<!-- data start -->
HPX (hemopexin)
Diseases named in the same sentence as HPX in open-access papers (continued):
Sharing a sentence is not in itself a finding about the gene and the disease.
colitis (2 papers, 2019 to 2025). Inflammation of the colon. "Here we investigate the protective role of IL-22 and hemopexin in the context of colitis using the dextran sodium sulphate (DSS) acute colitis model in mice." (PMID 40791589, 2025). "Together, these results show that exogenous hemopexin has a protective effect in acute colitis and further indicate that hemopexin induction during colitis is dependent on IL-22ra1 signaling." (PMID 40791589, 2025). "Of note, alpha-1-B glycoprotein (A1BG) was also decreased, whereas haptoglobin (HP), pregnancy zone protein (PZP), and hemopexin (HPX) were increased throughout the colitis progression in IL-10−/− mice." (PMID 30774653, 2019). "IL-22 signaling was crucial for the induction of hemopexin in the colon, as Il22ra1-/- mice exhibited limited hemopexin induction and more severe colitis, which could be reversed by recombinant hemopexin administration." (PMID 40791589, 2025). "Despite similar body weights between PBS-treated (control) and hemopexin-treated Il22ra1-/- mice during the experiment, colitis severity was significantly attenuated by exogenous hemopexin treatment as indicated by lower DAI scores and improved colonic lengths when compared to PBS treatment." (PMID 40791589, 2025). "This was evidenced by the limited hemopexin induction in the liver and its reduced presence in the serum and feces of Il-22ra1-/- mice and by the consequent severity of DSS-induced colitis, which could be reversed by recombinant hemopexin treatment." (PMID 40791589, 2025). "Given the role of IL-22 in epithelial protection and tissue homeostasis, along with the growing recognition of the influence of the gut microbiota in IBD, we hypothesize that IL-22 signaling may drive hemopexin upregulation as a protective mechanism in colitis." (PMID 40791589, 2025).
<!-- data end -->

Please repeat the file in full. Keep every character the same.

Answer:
HPX (hemopexin)
Diseases named in the same sentence as HPX in open-access papers (continued):
Sharing a sentence is not in itself a finding about the gene and the disease.
colitis (2 papers, 2019 to 2025). Inflammation of the colon. "Here we investigate the protective role of IL-22 and hemopexin in the context of colitis using the dextran sodium sulphate (DSS) acute colitis model in mice." (PMID 40791589, 2025). "Together, these results show that exogenous hemopexin has a protective effect in acute colitis and further indicate that hemopexin induction during colitis is dependent on IL-22ra1 signaling." (PMID 40791589, 2025). "Of note, alpha-1-B glycoprotein (A1BG) was also decreased, whereas haptoglobin (HP), pregnancy zone protein (PZP), and hemopexin (HPX) were increased throughout the colitis progression in IL-10−/− mice." (PMID 30774653, 2019). "IL-22 signaling was crucial for the induction of hemopexin in the colon, as Il22ra1-/- mice exhibited limited hemopexin induction and more severe colitis, which could be reversed by recombinant hemopexin administration." (PMID 40791589, 2025). "Despite similar body weights between PBS-treated (control) and hemopexin-treated Il22ra1-/- mice during the experiment, colitis severity was significantly attenuated by exogenous hemopexin treatment as indicated by lower DAI scores and improved colonic lengths when compared to PBS treatment." (PMID 40791589, 2025). "This was evidenced by the limited hemopexin induction in the liver and its reduced presence in the serum and feces of Il-22ra1-/- mice and by the consequent severity of DSS-induced colitis, which could be reversed by recombinant hemopexin treatment." (PMID 40791589, 2025). "Given the role of IL-22 in epithelial protection and tissue homeostasis, along with the growing recognition of the influence of the gut microbiota in IBD, we hypothesize that IL-22 signaling may drive hemopexin upregulation as a protective mechanism in colitis." (PMID 40791589, 2025).